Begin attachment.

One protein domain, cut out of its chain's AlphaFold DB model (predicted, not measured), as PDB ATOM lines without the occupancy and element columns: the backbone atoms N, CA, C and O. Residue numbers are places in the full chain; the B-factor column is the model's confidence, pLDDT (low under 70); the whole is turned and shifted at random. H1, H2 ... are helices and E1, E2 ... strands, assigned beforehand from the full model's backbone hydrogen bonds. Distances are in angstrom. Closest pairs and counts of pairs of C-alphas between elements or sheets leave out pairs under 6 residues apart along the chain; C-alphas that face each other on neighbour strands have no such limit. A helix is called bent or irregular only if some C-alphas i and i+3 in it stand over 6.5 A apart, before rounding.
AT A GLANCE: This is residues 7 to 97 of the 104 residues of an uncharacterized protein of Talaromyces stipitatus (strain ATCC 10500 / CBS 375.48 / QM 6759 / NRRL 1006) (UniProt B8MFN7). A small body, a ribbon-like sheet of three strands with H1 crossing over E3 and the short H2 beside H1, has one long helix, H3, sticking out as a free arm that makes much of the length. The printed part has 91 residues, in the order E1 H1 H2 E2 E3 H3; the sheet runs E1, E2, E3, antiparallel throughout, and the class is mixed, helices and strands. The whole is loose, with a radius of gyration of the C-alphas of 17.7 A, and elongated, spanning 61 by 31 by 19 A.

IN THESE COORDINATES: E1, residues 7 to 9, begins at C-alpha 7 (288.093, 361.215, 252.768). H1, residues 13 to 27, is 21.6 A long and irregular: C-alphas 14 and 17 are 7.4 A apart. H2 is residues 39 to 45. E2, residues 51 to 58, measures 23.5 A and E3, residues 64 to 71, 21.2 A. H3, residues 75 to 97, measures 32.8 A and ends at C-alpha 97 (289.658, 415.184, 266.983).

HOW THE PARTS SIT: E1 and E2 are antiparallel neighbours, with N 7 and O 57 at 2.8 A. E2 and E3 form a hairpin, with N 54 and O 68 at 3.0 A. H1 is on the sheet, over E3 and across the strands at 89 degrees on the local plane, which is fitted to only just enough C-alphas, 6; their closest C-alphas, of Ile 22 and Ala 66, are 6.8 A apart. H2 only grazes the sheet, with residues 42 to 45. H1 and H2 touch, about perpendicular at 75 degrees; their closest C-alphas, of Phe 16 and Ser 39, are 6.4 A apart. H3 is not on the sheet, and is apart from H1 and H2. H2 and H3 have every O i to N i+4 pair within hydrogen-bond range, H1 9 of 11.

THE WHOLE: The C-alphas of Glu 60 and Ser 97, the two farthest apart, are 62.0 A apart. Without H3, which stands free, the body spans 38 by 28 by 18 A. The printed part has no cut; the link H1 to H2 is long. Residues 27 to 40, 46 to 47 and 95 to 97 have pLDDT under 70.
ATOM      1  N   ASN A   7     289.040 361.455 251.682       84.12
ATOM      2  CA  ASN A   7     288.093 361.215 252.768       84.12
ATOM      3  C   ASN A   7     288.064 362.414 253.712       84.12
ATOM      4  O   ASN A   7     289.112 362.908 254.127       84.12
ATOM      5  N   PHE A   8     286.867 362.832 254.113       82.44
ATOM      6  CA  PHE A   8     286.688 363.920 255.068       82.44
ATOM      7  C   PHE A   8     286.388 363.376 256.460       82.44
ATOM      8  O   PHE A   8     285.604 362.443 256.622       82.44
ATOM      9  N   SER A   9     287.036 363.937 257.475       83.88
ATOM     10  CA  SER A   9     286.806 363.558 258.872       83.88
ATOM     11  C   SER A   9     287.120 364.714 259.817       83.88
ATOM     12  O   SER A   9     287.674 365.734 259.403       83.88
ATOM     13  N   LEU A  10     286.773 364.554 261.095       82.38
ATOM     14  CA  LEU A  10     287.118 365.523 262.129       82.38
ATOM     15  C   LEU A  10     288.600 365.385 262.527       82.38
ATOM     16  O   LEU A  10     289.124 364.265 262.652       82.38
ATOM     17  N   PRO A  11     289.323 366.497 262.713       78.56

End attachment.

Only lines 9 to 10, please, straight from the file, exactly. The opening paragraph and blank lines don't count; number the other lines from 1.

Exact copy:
ATOM      5  N   PHE A   8     286.867 362.832 254.113       82.44
ATOM      6  CA  PHE A   8     286.688 363.920 255.068       82.44